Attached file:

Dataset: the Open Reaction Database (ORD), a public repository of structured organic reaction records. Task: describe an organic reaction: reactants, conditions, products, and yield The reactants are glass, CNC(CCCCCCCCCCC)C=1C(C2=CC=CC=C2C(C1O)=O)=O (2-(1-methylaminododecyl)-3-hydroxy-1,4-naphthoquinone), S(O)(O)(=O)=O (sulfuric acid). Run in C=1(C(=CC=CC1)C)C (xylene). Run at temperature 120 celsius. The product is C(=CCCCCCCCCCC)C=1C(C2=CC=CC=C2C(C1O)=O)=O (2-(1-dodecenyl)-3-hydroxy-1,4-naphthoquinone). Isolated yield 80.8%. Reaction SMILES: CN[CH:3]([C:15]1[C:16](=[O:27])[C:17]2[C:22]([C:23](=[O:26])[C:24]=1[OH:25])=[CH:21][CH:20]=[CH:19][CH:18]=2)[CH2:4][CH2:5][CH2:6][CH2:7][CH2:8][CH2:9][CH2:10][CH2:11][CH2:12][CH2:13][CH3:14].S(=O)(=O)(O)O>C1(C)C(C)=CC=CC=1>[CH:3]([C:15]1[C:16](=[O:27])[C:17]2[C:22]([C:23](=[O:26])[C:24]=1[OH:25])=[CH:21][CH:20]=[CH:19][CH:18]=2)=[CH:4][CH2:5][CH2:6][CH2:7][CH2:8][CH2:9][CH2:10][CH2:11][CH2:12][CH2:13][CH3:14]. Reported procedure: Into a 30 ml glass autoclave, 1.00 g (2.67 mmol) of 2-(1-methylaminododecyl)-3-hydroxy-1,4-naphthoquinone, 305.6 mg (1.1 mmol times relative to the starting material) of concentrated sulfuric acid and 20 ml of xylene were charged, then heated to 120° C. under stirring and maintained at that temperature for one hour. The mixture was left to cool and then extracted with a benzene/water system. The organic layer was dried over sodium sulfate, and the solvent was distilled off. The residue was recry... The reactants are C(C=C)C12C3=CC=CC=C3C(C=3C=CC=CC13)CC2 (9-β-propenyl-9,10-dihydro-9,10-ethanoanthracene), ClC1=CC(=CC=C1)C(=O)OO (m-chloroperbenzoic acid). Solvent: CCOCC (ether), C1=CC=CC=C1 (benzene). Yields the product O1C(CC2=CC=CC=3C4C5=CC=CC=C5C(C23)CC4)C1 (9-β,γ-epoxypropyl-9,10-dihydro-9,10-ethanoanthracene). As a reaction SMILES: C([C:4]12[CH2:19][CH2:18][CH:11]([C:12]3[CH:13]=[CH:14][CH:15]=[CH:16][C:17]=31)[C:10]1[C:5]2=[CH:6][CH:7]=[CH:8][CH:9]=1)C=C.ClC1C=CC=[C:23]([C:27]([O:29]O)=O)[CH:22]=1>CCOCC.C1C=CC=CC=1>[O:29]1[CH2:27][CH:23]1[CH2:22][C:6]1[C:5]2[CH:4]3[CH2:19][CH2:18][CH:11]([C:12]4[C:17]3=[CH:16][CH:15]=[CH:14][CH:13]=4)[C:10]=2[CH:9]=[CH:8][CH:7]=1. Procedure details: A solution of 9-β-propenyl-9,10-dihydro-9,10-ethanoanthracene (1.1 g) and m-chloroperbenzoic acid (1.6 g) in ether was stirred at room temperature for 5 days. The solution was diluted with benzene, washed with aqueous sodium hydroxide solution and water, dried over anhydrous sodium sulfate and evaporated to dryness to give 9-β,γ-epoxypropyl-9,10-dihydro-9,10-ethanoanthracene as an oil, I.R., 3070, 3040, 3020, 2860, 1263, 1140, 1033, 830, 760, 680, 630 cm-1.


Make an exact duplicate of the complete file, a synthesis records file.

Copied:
Dataset: the Open Reaction Database (ORD), a public repository of structured organic reaction records. Task: describe an organic reaction: reactants, conditions, products, and yield The reactants are glass, CNC(CCCCCCCCCCC)C=1C(C2=CC=CC=C2C(C1O)=O)=O (2-(1-methylaminododecyl)-3-hydroxy-1,4-naphthoquinone), S(O)(O)(=O)=O (sulfuric acid). Run in C=1(C(=CC=CC1)C)C (xylene). Run at temperature 120 celsius. The product is C(=CCCCCCCCCCC)C=1C(C2=CC=CC=C2C(C1O)=O)=O (2-(1-dodecenyl)-3-hydroxy-1,4-naphthoquinone). Isolated yield 80.8%. Reaction SMILES: CN[CH:3]([C:15]1[C:16](=[O:27])[C:17]2[C:22]([C:23](=[O:26])[C:24]=1[OH:25])=[CH:21][CH:20]=[CH:19][CH:18]=2)[CH2:4][CH2:5][CH2:6][CH2:7][CH2:8][CH2:9][CH2:10][CH2:11][CH2:12][CH2:13][CH3:14].S(=O)(=O)(O)O>C1(C)C(C)=CC=CC=1>[CH:3]([C:15]1[C:16](=[O:27])[C:17]2[C:22]([C:23](=[O:26])[C:24]=1[OH:25])=[CH:21][CH:20]=[CH:19][CH:18]=2)=[CH:4][CH2:5][CH2:6][CH2:7][CH2:8][CH2:9][CH2:10][CH2:11][CH2:12][CH2:13][CH3:14]. Reported procedure: Into a 30 ml glass autoclave, 1.00 g (2.67 mmol) of 2-(1-methylaminododecyl)-3-hydroxy-1,4-naphthoquinone, 305.6 mg (1.1 mmol times relative to the starting material) of concentrated sulfuric acid and 20 ml of xylene were charged, then heated to 120° C. under stirring and maintained at that temperature for one hour. The mixture was left to cool and then extracted with a benzene/water system. The organic layer was dried over sodium sulfate, and the solvent was distilled off. The residue was recry... The reactants are C(C=C)C12C3=CC=CC=C3C(C=3C=CC=CC13)CC2 (9-β-propenyl-9,10-dihydro-9,10-ethanoanthracene), ClC1=CC(=CC=C1)C(=O)OO (m-chloroperbenzoic acid). Solvent: CCOCC (ether), C1=CC=CC=C1 (benzene). Yields the product O1C(CC2=CC=CC=3C4C5=CC=CC=C5C(C23)CC4)C1 (9-β,γ-epoxypropyl-9,10-dihydro-9,10-ethanoanthracene). As a reaction SMILES: C([C:4]12[CH2:19][CH2:18][CH:11]([C:12]3[CH:13]=[CH:14][CH:15]=[CH:16][C:17]=31)[C:10]1[C:5]2=[CH:6][CH:7]=[CH:8][CH:9]=1)C=C.ClC1C=CC=[C:23]([C:27]([O:29]O)=O)[CH:22]=1>CCOCC.C1C=CC=CC=1>[O:29]1[CH2:27][CH:23]1[CH2:22][C:6]1[C:5]2[CH:4]3[CH2:19][CH2:18][CH:11]([C:12]4[C:17]3=[CH:16][CH:15]=[CH:14][CH:13]=4)[C:10]=2[CH:9]=[CH:8][CH:7]=1. Procedure details: A solution of 9-β-propenyl-9,10-dihydro-9,10-ethanoanthracene (1.1 g) and m-chloroperbenzoic acid (1.6 g) in ether was stirred at room temperature for 5 days. The solution was diluted with benzene, washed with aqueous sodium hydroxide solution and water, dried over anhydrous sodium sulfate and evaporated to dryness to give 9-β,γ-epoxypropyl-9,10-dihydro-9,10-ethanoanthracene as an oil, I.R., 3070, 3040, 3020, 2860, 1263, 1140, 1033, 830, 760, 680, 630 cm-1.